Ashley Morrison, of Paris, who pleaded guilty in November for her role in the 2014 murder of retired North Lamar ISD teacher Annie Lois Sims, heads back to district court today on a change of venue hearing for a punishment trial scheduled March 2.
The hearing, before 62nd District Judge Will Biard, is scheduled for 1:30 p.m. in the second floor district courtroom at Lamar County Courthouse, 119 N. Main St. Morrison is represented by court-appointed attorney Heath Hyde of Sulphur Springs.
First tried in July 2017, Morrison was handed a 30-year sentence in a Smith County court for her suspected role in Sims’ death. A Texarkana appellate court reversed the decision and ordered a new trial in March 2019.
Morrison pleaded guilty in exchange for a prison sentence not to exceed 30 years, according to Lamar District Attorney Gary Young.
“After consulting with the victim’s family, we all agreed this was the best way to handle this case,” Young said in November. “Mrs. Morrison has admitted to her guilt, and now a jury of her peers will decide how many years in prison she will now serve.”
Morrison, now 22, was 19 in July 2017 when she was handed a 30-year sentence in a Smith County court for her suspected role in Sims’ death. Sims was found dead in her Powderly home with multiple gunshot wounds a week before Christmas 2014. Morrison and her boyfriend, Christian Vernon Sims, were arrested at a Motel 6 in Sapulpa, Oklahoma, later that night. The teens waived extradition and were returned to Lamar County on Dec. 23, 2014.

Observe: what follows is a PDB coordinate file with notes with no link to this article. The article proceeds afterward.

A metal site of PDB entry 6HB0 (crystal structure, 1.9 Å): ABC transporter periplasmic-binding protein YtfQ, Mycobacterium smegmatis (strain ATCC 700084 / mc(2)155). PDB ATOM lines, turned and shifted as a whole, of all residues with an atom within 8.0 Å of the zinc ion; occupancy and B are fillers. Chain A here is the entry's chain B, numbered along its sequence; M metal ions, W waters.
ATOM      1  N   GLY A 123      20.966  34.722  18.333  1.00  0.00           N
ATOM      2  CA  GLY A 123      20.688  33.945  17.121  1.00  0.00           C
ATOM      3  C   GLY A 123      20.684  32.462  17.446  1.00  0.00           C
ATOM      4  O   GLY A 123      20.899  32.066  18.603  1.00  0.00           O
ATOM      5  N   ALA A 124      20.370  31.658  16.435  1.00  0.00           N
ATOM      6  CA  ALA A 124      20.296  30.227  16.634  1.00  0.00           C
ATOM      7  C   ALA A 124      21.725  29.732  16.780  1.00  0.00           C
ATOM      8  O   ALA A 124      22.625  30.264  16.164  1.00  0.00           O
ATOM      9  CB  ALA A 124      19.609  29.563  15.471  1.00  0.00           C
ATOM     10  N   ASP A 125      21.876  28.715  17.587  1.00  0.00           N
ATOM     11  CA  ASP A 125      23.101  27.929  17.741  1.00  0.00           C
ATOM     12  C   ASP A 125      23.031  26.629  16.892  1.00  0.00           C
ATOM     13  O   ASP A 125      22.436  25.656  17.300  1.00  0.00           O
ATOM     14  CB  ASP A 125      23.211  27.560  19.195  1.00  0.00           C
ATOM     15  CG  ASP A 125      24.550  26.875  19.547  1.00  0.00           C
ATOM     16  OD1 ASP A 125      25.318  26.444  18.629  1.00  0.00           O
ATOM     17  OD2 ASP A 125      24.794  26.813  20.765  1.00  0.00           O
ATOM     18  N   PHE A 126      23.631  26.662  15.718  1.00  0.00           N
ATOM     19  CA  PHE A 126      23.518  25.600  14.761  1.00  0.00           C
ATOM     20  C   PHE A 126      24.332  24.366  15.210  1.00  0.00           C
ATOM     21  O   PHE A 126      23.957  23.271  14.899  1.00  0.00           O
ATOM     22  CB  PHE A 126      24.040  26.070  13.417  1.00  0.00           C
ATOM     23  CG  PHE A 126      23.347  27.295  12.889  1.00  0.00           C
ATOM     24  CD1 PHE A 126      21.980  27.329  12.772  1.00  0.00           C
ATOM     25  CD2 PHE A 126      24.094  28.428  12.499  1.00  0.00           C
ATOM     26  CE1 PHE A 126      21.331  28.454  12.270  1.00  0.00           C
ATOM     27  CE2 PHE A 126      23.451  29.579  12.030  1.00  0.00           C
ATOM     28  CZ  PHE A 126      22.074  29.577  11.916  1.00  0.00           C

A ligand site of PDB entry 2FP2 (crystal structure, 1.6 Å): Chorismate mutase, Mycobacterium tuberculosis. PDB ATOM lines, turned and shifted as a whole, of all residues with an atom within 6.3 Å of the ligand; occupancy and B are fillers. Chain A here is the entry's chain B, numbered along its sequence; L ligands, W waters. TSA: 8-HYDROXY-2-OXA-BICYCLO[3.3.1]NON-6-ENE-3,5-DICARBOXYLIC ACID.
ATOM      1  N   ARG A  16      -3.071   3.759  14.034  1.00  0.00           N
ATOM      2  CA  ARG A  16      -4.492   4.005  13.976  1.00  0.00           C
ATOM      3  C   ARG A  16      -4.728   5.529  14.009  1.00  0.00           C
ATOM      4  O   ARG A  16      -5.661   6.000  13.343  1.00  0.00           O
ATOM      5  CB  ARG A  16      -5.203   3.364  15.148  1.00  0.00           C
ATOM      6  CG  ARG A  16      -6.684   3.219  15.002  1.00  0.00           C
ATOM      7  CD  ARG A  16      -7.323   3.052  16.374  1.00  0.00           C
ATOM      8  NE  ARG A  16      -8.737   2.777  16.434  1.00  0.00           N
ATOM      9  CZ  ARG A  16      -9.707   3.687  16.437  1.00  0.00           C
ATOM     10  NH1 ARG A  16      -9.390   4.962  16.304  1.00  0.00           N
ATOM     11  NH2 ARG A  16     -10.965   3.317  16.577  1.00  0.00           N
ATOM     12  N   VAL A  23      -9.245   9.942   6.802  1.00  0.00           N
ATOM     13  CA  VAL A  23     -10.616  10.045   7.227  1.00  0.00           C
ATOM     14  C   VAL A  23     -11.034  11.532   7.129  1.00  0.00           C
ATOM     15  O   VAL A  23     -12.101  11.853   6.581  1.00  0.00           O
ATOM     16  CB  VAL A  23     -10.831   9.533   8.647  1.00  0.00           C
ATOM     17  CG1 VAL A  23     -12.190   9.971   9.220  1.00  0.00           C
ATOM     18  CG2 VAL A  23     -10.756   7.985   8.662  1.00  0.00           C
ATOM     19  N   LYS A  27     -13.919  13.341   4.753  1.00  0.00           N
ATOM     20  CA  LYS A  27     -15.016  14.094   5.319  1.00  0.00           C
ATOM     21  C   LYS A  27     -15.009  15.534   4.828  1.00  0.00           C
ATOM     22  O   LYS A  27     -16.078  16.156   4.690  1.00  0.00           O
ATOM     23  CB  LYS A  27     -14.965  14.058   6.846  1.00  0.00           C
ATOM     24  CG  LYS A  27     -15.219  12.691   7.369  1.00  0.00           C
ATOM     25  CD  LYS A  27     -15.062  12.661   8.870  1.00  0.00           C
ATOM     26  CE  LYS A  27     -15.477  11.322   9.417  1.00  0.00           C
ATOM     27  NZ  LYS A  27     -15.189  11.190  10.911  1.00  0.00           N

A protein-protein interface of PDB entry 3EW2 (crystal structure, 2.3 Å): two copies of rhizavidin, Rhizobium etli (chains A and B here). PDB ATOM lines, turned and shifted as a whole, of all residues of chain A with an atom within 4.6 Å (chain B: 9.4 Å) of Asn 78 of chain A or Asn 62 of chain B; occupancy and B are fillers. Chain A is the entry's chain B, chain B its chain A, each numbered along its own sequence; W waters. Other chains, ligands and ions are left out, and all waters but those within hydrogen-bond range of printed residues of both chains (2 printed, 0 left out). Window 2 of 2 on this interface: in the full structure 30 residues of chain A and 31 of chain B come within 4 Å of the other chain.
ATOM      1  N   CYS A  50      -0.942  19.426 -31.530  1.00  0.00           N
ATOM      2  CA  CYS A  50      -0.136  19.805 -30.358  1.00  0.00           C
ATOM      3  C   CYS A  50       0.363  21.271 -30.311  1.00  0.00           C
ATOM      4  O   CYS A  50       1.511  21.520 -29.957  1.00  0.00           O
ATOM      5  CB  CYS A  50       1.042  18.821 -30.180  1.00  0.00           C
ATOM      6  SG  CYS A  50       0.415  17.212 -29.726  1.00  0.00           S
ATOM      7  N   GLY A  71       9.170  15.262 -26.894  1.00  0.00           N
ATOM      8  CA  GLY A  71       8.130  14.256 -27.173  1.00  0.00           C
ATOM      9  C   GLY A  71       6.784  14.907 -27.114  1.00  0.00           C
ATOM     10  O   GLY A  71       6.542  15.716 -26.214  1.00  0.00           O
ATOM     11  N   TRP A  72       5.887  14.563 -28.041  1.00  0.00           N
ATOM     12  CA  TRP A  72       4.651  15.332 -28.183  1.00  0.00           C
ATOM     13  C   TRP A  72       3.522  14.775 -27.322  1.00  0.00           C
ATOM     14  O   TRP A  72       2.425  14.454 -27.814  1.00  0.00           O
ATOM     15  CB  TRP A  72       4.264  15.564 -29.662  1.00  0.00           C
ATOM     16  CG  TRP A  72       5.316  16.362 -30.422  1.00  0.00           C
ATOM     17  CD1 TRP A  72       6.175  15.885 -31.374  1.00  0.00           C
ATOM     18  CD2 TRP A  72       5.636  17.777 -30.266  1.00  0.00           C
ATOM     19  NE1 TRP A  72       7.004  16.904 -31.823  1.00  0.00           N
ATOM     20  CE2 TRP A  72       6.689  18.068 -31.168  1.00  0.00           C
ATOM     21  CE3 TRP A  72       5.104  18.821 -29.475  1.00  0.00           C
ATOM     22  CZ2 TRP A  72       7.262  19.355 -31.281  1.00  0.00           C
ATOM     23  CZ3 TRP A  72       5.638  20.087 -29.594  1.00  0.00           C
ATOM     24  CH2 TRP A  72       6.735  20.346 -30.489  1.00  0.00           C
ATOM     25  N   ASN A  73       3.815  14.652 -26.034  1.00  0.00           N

In October 2016, Christian Sims was found guilty of murdering his 66-year-old grandmother and was sentenced to 35 years in prison.
In a 41-page opinion issued in March 2019, the Appellate Court found court-appointed attorney Dave Turner ineffective in Morrison’s defense. The court also found the prosecutor erred in using detailed billing information filed by Turner with the district clerk, against Morrison during the trial. Paris attorney Michael Mosher represented Morrison on appeal.
“We find that both Ashley Eva Morrison’s Sixth Amendment right to counsel and her Sixth Amendment right to be free from state intrusion into the attorney-client relationship were violated,” the opinion reads.
Until she was returned to Lamar County in early May, 2019, Morrison had been confined in the Hilltop and Mountain View Prison Units in Gatesville. Until her conviction was overturned, she would not have been released until Dec. 23, 2044. She would have been eligible for parole Dec. 23, 2029.